Friends or Nah?
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Politics and Activism

Friends or Nah?

Are Facebook friends and Instagram followers really that important?

Friends or Nah?

I was recently removed from someone’s Facebook friend list by a friend I used to be very, very close to, someone I never thought I would grow apart from. Yet, we did. Not necessarily by choice but because our lives pulled us in two different directions. We didn’t talk often but that doesn’t mean I didn’t value her any less or wouldn’t have done anything to help her if she needed me. One night, when I went to go tag her in something on Facebook and couldn’t pull up her name to tag her, I got suspicious. So, I went to her profile and whoop there it was, that button, “Add friend.”

Suddenly, it made sense why I hadn’t seen her name pop up on my feed in a while. Then, for some reason, I got upset knowing I’d lost that connection and friendship with someone I value so much. In a way, it felt like I’d lost her completely as a friend. I suppose that’s how she may see it, I’ll probably never know. The worst part of it was not knowing what I’d done to get myself removed like that. I clicked the button to try to add her back but have yet to get an acceptance notification after a couple of weeks. Knowing said friend, I doubt I’ll get one. And yes, it does bother me, more than it should for something that means so little in the long run.

No matter how much I tell myself a social media “friendship” doesn’t hold much value, it bothered me for a while and it still does on occasion. But the situation made me really contemplate the value we place on social media “friendships,” even the friends we’re not really real-life friends with. Once you look up from your phone, you realize that being someone’s friend on Facebook and having them as a follower on Instagram and/or Snapchat means very little in real life.

Social media is great for keeping up with friends that you don’t get to see often, as well as those family members who don’t want to miss a thing. But as a society, we place too much value on those connections we have through social media, especially younger generations. What really matters are the people you have by your side in the real world, not the virtual one; no social media platform in the world can replicate the bond friends share or give you the same type of memories a night on the town with your closest friends will. Likewise, a conversation via text will never carry the same significance being able to hear someone’s voice through either a phone call or in person will. This is just another testament to the way social media is changing social interactions in a not so positive way.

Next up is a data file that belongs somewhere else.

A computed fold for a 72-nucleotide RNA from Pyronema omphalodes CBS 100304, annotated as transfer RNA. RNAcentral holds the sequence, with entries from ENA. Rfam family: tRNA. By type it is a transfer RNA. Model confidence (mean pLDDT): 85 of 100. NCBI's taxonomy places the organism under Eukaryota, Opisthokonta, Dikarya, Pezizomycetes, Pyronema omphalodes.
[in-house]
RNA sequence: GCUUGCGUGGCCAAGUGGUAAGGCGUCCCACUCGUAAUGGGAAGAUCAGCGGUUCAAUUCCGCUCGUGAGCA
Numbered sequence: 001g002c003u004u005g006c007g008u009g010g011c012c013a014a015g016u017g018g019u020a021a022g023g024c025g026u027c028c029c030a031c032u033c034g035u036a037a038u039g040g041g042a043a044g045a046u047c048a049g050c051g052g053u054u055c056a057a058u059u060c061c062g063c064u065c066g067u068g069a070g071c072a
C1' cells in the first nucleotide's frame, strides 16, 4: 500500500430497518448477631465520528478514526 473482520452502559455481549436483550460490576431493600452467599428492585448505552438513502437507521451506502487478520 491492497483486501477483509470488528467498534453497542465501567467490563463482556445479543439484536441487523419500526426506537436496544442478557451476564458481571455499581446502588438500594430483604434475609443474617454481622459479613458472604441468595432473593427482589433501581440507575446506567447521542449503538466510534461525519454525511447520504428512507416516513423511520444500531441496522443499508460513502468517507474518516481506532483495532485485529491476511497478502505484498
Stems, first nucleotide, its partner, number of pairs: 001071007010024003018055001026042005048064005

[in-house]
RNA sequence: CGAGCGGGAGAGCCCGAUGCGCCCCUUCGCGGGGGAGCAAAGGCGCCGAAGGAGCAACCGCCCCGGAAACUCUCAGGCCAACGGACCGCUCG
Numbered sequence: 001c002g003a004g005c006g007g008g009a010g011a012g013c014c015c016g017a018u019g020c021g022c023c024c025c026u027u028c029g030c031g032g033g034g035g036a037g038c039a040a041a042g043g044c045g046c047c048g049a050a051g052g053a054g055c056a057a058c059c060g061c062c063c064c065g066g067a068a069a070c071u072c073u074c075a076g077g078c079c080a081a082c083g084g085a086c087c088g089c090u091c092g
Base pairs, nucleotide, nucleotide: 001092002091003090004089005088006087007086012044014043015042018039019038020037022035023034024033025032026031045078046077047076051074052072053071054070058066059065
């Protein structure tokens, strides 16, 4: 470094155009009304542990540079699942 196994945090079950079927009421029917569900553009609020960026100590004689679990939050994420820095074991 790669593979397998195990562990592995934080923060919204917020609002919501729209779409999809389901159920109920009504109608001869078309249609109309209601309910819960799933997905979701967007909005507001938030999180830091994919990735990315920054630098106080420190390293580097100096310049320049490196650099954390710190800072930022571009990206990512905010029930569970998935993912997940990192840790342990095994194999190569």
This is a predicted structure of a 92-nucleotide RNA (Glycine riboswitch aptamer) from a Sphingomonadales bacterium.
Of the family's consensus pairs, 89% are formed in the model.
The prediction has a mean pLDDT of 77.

The fact of the matter is, we’re all guilty of wanting to be friends with that cool person on Facebook and trying to keep up with everyone’s hourly activities; we’ve all done it more than once, probably several times. Your phone lights up notifying you that “so and so” accepted your friend or follow request, making you feel a little bit cooler and more loved than you had before. If you’re like the average person, a little digital stalking of several of those people happened not long after. Then you probably felt like you knew them a little bit better, even though you just met them, may have only had one or two conversations with said person, and aren’t sure when or if you’ll see that person again. Once your request is accepted, it’s just getting a notification that so and so liked your picture or status or viewed your Snapchat story that makes you feel like you mean something to that person.

Strange, isn’t it?

What’s even more strange is the value we place on calling someone a Facebook friend or follower on Snapchat or Instagram. Sometimes, we don’t consider a friendship legitimate if the two friends aren’t connected on every social media platform that exists; until we have that ongoing connection where we can follow a friend’s every post, we don’t consider ourselves true friends. Then we get anxious when a friend doesn’t like or comment on a status or picture we post. Heaven forbid somebody remove you or block you. That only ensures World War III will follow. We value likes, witty captions, banter within comments, and this ongoing connection to the outside world more than we value spending time with a friend.

What happened to treasuring a friend’s character, our daily interactions with them, and the bond between the two of you more than a social media connection?

Having a friend you can tell everything to, who will stick by your side in the zombie apocalypse, knows exactly how to counteract a bad day, can read you like a book, finish your sentences, and would go to the ends of the earth for you is entirely more important than approval of a Facebook status or a Snapchat. Being able to hang out with said friend, laugh for hours on end, and act like the crazy people you really are is where your memories will come from, not a funny comment on a picture.

Likewise, scrolling through your news feeds when you’re out with a friend isn’t how you’ll make memories; instead, put the phone down and enjoy their company like true friends would do. They're the ones you should value anyway.

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This article has not been reviewed by Odyssey HQ and solely reflects the ideas and opinions of the creator.
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